How far apart are Metro’s stations? I think one of the reasons people assume Metro should have express tracks is because the distance between stops varies so much. If you’re a suburban commuter coming in from Franconia-Springfield to Federal Triangle, the long-short-long-short distance must be disorienting. So, even though Metro’s shortest distances barely come close to the New York Subway’s usual local distances.
Matt Johnson has pointed out that Washington’s Metro is a hybrid commuter rail-subway system, most similar to Paris’s RER. With the Silver line opening and the very long gap between Spring Hill Road and Weihle-Reston East, that hybrid nature is only going to get more apparent. The stations in Tysons are fairly close together, but bookended by two of the longest stretches of track.
I wanted to see how this broke down, so with an hour to spare, measured the distances (line-of-sight) between stations. Then I calculated the quartiles and represented them using my base map.
For those railfans out there who will take me to task for erring by inches that I’m less interested in track length than distance between stations. I wanted to look at this from a land-use perspective, not an operations. But, I don’t have ArcGIS, so I don’t have the level of precision Metro’s planning staff has.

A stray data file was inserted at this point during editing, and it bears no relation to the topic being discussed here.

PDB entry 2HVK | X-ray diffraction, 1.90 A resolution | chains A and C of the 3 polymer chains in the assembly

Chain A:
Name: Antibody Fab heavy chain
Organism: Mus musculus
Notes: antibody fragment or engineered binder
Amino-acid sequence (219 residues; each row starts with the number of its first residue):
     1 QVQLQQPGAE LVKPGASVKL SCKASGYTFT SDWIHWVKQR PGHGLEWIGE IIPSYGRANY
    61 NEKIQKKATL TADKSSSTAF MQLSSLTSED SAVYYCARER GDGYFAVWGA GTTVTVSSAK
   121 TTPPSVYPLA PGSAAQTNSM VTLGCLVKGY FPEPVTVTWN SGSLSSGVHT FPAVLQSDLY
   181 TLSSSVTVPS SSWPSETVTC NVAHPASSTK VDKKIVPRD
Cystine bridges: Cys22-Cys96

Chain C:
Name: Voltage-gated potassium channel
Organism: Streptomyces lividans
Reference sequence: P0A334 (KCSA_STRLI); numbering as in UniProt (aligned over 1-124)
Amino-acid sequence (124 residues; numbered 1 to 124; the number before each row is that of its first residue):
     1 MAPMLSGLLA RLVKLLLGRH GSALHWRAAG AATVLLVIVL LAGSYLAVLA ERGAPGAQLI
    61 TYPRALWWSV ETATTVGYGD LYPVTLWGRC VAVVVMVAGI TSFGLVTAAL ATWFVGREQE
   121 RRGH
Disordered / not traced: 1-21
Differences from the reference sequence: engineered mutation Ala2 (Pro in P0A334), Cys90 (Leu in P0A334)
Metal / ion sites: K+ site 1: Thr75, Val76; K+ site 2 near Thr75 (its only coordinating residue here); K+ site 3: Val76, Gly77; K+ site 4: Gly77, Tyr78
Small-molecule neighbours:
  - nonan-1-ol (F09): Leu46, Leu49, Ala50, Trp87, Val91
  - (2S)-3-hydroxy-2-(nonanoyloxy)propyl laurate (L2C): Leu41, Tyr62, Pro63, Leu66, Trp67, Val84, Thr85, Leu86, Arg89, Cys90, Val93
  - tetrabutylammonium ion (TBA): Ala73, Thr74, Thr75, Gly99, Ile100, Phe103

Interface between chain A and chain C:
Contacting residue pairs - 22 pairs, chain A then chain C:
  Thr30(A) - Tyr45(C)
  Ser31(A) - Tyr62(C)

Above is what I found visually. Obviously most of the distance is between the longer segments:
- Longest Quartile: 66mi, 28 segments, 52% (Red)
- Upper Quartile: 29mi, 22 segments, 23% (Yellow)
- Lower Quartile: 20mi, 23 segments, 16% (Green)
- Shortest Quartile: 11mi, 27 segments, 9% (Blue)
Nothing really groundbreaking, but fun to look at.
Since redundancy is so important to transportation design, here is another chart showing how much walkability overlap, in increments of ≤.5mi, ≤1.mi, and too damn far:
And below, I’ve broken it down line-by-line.